It’s been more than 30 years since China opened its doors to U.S. companies, but many companies still view the nation as a mysterious place to do business. But when you’ve spent most of your career there, it’s not nearly as confusing.
“I’m a fifth generation Chicagoan who followed Horace Greeley’s advice, to go west. But I went past California to China. I helped First Chicago Bank open a branch in China at a time when the country didn’t have Coca Cola or flush toilets or bread,” said Philip S. Carmichael, who was recently named president of IPC China.
Plenty has changed since then. China has become a manufacturing powerhouse for electronics, making it a huge market for IPC services, including training and standards. Carmichael, who’s starting his new IPC job in January, is also making a significant change.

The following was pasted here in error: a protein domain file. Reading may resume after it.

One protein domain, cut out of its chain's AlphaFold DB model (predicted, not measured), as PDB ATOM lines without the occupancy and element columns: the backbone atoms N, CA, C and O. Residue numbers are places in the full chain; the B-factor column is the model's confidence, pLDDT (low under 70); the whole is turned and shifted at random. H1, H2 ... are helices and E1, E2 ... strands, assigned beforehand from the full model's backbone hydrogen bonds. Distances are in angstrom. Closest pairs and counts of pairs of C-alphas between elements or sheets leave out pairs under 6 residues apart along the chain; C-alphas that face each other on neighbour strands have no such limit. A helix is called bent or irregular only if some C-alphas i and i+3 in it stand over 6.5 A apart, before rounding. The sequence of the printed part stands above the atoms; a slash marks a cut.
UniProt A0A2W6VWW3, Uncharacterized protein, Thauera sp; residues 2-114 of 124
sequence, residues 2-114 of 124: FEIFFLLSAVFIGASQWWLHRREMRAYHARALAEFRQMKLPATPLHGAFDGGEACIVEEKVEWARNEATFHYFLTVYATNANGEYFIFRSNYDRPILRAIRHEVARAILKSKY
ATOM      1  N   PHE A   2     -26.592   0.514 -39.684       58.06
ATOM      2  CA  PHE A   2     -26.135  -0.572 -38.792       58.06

“I’m coming in with a large corporate organizational background. IPC is probably the smallest organization I’ve ever worked with,” Carmichael said. “Most people say that you need to do things differently in China. Certainly while the language and culture are different, business actions are essentially the same. There shouldn’t be any mystery in operating in China. If a young guy from Chicago could be successful doing it in 1976, just four years after Nixon became the first president to visit China, people should be able to do it now.”
Though IPC has been in China for a decade, it’s still a relatively new entity there. That’s something Carmichael intends to change. “We need to increase IPC’s brand recognition by reaching out to more manufacturing facilities and explaining IPC’s value proposition. We need to introduce IPC standards to these facilities and illustrate how these standards can improve the quality of business. As more Asian manufacturing facilities see the benefit of IPC resources, we will help IPC grow its membership which ultimately will benefit the global electronics manufacturing industry,” he said.